Products including LEGO Classic House Building and LEGO Quad Bike have been distributed to NAS services around the UK, as well as to each of the Society's six schools.

A research project is also currently underway by the Cambridge Autism Research Centre into 'LEGO Therapy'.
Should we expect press releases about the effectiveness of "LEGO Therapy" for children with autism in a few months?

Now I have nothing against Thomas the Tank Engine stories and toys, though I don't personally feel the appeal. Millions of kids have gotten lots of pleasure out of those books, models, videos, goodness-knows-what-else. In the UK, the Thomas show is a mainstay of the BBC children's programming. It's possible that most British children, regardless of their brain chemistry, like Thomas first.

Naturally, some of those young Thomas fans would also have conditions on the autism spectrum. In fact, it wouldn't surprise me if a disproportionate fraction of them did. And if some of those kids learn to read emotional facial expressions from Thomas and his friends, the more power to them. Similarly, the National Autism Society apparently does good work, including funding solid research and treatment, so I don't begrudge the organization its corporate sponsors.

But to posit a “special connection” between kids with autistic conditions and a specific brand should require a more scientific basis than these surveys. In particular, to suggest that that brand's books and toys are especially helpful for autistic kids may create false hopes for parents, or needless worries if their kids feel drawn to other characters or topics instead.

Furthermore, the notion of a “special connection” carries the implication that children who get all excited about Thomas might have some sort of autism spectrum disorder--another possible source of needless worry. Perhaps getting excited beyond reason about the world of a TV show is a common part of modern early childhood. Without a control group and a real study, we can't know.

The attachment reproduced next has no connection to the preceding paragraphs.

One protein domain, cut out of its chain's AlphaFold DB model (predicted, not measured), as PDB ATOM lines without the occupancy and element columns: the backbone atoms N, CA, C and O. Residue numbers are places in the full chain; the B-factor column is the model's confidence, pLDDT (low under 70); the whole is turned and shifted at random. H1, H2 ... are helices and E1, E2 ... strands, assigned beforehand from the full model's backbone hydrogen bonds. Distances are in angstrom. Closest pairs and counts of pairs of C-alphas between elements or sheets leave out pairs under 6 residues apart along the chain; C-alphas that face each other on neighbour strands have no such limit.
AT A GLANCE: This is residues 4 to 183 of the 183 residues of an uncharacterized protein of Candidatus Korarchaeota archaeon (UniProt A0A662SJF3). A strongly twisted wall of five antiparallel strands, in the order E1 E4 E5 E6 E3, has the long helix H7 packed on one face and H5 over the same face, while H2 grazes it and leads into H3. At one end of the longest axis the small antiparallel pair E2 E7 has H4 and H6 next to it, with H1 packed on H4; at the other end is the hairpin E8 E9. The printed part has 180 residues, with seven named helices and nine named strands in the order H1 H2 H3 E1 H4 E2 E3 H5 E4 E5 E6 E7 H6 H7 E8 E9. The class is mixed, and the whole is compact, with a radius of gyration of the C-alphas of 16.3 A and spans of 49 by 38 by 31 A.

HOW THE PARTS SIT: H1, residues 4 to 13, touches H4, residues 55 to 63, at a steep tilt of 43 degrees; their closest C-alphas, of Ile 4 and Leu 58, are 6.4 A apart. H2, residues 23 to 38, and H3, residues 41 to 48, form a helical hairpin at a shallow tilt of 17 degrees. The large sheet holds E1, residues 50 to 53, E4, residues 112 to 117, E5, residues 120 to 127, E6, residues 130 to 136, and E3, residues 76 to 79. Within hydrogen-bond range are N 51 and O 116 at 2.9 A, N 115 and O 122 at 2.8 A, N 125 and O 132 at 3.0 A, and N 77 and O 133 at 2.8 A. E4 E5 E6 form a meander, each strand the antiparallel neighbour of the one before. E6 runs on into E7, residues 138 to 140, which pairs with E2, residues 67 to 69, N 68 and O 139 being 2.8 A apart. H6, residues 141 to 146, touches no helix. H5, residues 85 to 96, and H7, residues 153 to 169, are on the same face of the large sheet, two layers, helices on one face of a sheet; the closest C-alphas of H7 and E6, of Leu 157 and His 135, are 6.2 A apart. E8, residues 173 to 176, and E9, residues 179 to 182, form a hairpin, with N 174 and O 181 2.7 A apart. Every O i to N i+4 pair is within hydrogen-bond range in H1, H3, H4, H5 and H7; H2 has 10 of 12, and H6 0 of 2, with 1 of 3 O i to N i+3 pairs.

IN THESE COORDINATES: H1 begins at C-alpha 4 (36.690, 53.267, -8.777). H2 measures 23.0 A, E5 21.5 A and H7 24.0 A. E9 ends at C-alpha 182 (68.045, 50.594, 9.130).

5 comments:

SamRiddleburger said...

Oh, I fell for this one myself.
Not that I ran out and did anything about it...

Glad someone cast a skeptical eye on it ... too bad it wasn't the reporter that put this "science" on the wires.

Otir said...

I have two boys, one with autism and the other without.

The boy with autism typically gets attached to characters longer than his sibling whether it is Thomas the Tank Engine or any other. The data does not make sense because perseveration and attachment to something known is typical of autistic behaviors, and not particularly related to Thomas the Tank Engine.

My son has a great deal of computer softwares that he discovered when he was 2 yo and still plays with them at the age of 11, in a different way (more skilled), but he still gets very excited with them.

My perception is that he is always attracted to any kind of show that includes music instead of talking (it is indicated that this is not the same area that is activated in the brain if you sing instead of speak), like Barney and sing along songs in general.

He uses the disney tapes to convey some of the messages that he cannot retrieve easily by himself, and it always makes sense. (He scripts them). He has never used the songs in Thomas the Tank Engine to relay his messages, because the situations don't apply like they do with the Disney characters.

He likes playing with the trains because his brother build them for him.

I think the study is useless, parents with children with autism find out what their kids are attracted to easily, like spinning washing machines, and they don't need data to be brought to the general public so that all the grandparents, uncles and relatives jump on them to tell them "see? you got to cure your child with Thomas the Tank Engine!"

Camille said...

Timing is everything.

Let's see, what line of toy trains were just discovered to have been coated with toxic lead paint and had to be recalled?

Anonymous said...

I think Camille is on to something

J. L. Bell said...

The survey was announced on the National Autism Society's website in April, it says. HIT Entertainment and the National Autism Society had been working together for years before that.

The "Thomas" recall (actually, it was James who was most potentially toxic) came in June. It's conceivable that the results of the survey were released to improve Thomas's headlines, but the survey was already under way by then.